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Abrams Comes Under Renewed Fire for Misleading Congress on Contra Aid

June 15, 1987

WASHINGTON (AP) _ A leading Democratic supporter of aid to the Nicaraguan Contras says the policy is being undercut because the Reagan administration’s point man on the issue has lost credibility with Congress.

Sen. Sam Nunn, D-Ga., says that while he endorses ″the general policy that Elliot Abrams has been articulating ... his credibility has been severely damaged.″

Abrams, an assistant secretary of state, came under renewed fire Sunday for misleading lawmakers about administration efforts to help the Nicaraguan guerrillas during a period when Congress had banned such aid.

President Reagan and Secretary of State George Shultz have said Abrams will remain in office. But Nunn, chairman of the Senate Armed Services Committee and a member of the panel investigating the Iran-Contra affair, said Abrams’ involvement in further discussions of the issue will hurt the prospects for Contra aid.

″When we debate the overall aid to Contras in the fall of this year, his presence will not be helpful,″ Nunn said on the NBC-TV program ″Meet the Press.″

The administration reportedly plans to ask Congress to approve a $150 million package to send military and other aid to the Contra over 18 months. But the chances of congressional passage have been dimmed by the furor over White House use of proceeds from secret arms sales to Iran to help fund the Nicaraguan guerrillas.

Reagan’s own job security came into question Sunday on ABC’s ″This Week With David Brinkley.″ Rep. Lee Hamilton, D-Ind., the chairman of the House committee investigating the Iran-Contra affair, was questioned about a memo written by former National Security Council aide Lt. Col. Oliver North regarding a proposal to divert Iran arms sales profits to the Contras.

The memo, drafted by North in April 1986, has not been linked publicly to Reagan, and the president has denied all knowledge of the diversion of funds.

Hamilton said he had no information that would link Reagan to the memo, but when pushed to speculate on what might happen if such a linkage were discovered, he said, ″I think it is likely, if that occurred - and let us emphasize the ‘if’ - that if it occurred, you would have a demand for impeachment proceedings.″

Last year, Congress voted the Contras $100 million in aid, ending a nearly two-year period in which the administration was barred by law from giving the guerrillas military assistance.

Administration officials used a variety of means to circumvent the ban on military aid, including a request from Abrams to the sultan of Brunei for $10 million to be deposited in a Swiss bank account. Someone along the line got the account number wrong, however, and the money never reached the Contras.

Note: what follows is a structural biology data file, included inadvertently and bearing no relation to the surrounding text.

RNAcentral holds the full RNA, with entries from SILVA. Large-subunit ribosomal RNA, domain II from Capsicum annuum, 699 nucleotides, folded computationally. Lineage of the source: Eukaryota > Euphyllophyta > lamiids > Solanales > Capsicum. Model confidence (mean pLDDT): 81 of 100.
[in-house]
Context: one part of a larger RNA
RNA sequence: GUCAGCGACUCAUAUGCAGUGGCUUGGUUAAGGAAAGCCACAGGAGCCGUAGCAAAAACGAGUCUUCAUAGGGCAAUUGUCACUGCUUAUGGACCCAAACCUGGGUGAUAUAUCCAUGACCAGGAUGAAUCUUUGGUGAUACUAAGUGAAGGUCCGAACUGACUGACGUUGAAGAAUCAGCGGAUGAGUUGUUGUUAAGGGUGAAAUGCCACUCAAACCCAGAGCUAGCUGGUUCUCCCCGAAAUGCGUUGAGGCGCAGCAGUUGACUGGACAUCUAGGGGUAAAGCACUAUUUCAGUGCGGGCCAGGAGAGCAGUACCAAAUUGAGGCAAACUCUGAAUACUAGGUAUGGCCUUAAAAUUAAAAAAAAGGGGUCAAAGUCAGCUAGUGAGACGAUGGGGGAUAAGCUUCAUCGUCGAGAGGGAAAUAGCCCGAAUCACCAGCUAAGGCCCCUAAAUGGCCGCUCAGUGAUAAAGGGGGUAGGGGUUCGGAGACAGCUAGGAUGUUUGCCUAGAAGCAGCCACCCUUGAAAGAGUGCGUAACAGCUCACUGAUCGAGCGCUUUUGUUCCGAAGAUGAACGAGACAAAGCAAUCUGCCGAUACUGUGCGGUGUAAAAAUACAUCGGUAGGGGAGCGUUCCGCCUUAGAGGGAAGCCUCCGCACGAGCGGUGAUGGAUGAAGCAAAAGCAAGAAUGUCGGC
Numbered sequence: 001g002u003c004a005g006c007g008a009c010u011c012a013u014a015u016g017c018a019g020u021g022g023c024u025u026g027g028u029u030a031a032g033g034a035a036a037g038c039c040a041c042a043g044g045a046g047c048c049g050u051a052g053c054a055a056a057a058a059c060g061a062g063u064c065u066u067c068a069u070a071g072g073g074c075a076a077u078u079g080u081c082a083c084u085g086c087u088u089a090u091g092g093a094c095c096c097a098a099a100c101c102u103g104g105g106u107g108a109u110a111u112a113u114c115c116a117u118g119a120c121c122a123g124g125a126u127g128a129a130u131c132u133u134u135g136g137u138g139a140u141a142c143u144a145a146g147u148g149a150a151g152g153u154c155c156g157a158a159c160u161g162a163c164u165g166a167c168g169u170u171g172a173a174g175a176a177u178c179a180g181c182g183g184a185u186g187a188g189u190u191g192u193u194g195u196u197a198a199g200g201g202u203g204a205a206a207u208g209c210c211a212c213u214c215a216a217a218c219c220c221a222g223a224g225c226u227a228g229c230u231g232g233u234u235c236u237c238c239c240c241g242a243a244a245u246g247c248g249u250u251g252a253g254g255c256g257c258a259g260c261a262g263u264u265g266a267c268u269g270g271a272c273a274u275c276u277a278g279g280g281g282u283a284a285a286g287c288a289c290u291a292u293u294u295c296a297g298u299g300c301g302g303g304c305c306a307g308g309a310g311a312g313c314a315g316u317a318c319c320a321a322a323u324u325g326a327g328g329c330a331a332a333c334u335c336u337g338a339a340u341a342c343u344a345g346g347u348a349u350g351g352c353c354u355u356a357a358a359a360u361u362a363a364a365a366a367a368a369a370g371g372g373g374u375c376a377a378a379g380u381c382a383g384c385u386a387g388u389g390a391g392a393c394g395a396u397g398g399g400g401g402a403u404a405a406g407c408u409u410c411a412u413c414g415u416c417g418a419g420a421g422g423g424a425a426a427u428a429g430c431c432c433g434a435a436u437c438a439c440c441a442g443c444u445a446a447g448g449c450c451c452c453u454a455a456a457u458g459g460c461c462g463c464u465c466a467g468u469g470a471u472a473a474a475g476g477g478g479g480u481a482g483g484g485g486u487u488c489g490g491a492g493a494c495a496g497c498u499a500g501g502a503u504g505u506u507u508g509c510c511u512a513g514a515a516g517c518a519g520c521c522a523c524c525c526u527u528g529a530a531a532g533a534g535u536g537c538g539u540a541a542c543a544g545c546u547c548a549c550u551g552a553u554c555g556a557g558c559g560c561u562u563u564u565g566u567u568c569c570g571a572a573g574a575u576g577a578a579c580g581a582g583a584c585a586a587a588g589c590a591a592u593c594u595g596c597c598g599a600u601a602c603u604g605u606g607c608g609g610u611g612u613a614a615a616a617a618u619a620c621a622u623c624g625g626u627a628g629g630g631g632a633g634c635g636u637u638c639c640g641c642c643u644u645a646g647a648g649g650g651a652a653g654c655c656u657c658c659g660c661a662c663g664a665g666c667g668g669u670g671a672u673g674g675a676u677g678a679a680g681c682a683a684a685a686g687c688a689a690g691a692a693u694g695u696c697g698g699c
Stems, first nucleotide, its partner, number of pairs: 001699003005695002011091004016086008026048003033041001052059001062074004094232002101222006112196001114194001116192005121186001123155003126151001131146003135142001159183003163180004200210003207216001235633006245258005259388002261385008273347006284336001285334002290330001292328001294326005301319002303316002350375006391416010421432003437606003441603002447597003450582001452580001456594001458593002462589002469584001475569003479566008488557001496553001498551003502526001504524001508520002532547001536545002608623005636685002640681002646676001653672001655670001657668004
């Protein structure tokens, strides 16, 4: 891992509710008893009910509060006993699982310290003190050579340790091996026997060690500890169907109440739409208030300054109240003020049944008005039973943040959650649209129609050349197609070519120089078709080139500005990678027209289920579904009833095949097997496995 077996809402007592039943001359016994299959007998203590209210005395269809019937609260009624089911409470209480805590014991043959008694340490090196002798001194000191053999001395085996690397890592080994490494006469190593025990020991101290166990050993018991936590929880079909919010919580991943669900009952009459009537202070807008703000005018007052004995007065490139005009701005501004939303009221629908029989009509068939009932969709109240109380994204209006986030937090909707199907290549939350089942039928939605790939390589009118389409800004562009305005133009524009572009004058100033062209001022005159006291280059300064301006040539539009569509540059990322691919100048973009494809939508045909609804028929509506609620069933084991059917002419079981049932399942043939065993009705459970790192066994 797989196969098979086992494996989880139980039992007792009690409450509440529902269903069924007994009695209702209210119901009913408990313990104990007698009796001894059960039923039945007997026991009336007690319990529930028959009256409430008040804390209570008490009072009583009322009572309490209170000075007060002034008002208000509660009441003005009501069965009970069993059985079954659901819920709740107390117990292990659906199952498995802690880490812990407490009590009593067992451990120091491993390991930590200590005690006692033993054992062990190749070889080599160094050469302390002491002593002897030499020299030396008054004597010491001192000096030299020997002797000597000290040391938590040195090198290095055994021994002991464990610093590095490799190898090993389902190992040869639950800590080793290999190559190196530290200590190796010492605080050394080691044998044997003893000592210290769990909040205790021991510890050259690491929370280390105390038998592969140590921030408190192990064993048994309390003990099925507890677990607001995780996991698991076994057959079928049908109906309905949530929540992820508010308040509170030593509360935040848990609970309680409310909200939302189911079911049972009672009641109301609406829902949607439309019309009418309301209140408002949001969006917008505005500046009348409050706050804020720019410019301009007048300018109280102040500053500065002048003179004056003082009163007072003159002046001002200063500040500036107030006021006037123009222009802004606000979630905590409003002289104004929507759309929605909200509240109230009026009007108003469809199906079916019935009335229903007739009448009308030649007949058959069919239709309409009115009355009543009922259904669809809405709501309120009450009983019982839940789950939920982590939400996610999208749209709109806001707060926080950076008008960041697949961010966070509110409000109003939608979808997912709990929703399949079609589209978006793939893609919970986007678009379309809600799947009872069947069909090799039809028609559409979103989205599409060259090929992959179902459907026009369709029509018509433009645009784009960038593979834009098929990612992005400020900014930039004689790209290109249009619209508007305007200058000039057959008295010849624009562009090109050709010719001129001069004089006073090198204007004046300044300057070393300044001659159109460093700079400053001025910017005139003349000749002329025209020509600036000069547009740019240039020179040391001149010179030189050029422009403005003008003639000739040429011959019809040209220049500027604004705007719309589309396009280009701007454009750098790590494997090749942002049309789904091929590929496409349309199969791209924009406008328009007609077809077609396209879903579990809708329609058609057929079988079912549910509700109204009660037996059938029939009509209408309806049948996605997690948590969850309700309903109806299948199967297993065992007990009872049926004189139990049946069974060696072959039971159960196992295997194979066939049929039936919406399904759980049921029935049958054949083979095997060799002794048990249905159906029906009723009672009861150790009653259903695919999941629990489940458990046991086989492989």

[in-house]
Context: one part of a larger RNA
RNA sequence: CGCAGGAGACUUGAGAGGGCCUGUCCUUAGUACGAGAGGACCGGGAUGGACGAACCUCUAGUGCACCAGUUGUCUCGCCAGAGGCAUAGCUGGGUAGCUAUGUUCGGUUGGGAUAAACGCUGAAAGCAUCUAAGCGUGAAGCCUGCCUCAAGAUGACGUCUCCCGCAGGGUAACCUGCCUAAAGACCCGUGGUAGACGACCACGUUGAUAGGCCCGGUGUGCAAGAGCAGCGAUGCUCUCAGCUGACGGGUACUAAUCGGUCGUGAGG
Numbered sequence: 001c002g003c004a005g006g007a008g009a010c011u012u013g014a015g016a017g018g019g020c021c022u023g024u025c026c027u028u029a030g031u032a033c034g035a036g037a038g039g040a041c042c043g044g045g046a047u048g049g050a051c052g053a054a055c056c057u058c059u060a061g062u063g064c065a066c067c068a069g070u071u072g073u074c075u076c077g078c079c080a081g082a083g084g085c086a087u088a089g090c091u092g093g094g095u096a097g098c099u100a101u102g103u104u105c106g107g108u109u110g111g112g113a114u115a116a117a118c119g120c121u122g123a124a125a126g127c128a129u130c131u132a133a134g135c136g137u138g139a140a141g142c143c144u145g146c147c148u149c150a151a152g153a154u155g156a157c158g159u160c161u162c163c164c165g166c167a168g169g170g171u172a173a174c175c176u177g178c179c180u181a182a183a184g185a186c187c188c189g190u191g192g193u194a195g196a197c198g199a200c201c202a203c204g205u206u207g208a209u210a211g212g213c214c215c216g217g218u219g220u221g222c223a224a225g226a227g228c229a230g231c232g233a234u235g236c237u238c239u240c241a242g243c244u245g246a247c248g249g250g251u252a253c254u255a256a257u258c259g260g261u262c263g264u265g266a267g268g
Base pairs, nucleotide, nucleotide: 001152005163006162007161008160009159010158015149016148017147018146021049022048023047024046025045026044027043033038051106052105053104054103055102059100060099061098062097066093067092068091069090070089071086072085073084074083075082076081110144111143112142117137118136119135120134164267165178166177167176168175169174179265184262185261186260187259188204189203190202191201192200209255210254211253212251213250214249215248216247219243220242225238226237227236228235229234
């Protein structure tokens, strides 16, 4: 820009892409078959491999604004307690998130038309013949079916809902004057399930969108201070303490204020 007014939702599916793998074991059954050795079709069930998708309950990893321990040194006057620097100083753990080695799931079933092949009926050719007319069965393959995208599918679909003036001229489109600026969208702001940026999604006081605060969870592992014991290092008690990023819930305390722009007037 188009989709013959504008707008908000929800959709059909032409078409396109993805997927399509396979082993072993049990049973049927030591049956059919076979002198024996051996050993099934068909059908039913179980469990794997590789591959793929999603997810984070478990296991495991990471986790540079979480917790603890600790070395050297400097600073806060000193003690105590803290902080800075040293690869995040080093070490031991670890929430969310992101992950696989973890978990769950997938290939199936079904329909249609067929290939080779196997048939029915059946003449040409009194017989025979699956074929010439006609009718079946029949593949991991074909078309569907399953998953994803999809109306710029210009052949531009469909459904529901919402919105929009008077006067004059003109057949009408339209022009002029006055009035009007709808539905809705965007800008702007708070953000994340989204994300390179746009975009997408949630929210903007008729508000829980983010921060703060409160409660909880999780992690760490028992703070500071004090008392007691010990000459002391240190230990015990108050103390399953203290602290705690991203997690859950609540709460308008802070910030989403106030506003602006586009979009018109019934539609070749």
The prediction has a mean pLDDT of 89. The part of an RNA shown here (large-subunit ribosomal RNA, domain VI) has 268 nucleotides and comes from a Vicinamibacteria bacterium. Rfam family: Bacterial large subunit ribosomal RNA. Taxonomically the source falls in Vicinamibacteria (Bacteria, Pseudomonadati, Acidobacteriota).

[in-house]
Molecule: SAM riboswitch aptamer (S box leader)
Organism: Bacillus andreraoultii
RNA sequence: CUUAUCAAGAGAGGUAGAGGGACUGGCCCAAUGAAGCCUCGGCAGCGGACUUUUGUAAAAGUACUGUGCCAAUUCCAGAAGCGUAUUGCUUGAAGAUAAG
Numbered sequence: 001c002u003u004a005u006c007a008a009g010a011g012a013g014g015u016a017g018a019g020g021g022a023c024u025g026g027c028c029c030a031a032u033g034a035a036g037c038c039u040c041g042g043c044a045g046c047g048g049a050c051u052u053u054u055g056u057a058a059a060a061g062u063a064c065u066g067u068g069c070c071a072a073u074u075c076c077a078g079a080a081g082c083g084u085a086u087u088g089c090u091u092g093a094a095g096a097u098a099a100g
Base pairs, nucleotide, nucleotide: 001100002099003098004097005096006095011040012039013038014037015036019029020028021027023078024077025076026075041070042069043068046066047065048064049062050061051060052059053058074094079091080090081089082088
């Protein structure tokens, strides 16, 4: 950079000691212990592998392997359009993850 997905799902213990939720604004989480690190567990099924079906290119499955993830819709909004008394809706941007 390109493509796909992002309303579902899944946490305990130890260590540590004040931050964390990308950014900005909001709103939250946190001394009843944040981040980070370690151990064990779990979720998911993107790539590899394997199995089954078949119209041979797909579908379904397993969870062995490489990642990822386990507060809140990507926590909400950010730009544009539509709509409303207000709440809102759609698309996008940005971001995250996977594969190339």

Abrams, testifying before the Iran-Contra committee, said he had not disclosed the Brunei affair during earlier classified testimony before the Senate Intelligence Committee because he had not been authorized to do so by Shultz and because he had promised Brunei officials that the matter would remain secret.

Abrams was defended Sunday by Rep. Dick Cheney, R-Wyo., a strong backer of Reagan administration efforts to win more congressional aid for the Contras.

″My feeling is that Elliott should not be thrown over the side,″ Cheney said on the Cable News Network program ″Newsmaker Sunday.″

″Hopefully, he has learned a lesson from this experience,″ Cheney said.

The State Department, meanwhile, is warning that Iran will be held responsible for the safety of American hostages if they have been taken there from Lebanon.

Ash-Shiraa, a weekly magazine in Beirut that last year broke the story of secret U.S. arms sales to Iran, is now reporting that some of the eight Americans held hostage in Lebanon have been taken to Iran. It says one faction of the government wants to put them on trial.

The Iranians denied the report. ″The Iranian Islamic Republic has nothing to do with the hostages,″ said a spokesman at the Iranian embassy in Beirut.

″We have no information which would substantiate these reports,″ said State Department spokesman Pete Martinez. ″However, if such reports were indeed true, we would consider it a matter of the utmost gravity and would hold the Iranian government directly responsible for the safety and well-being of the hostages.

″The very notion of a ‘trial’ for the hostages is outrageous. The hostages are not criminals but innocent victims.″

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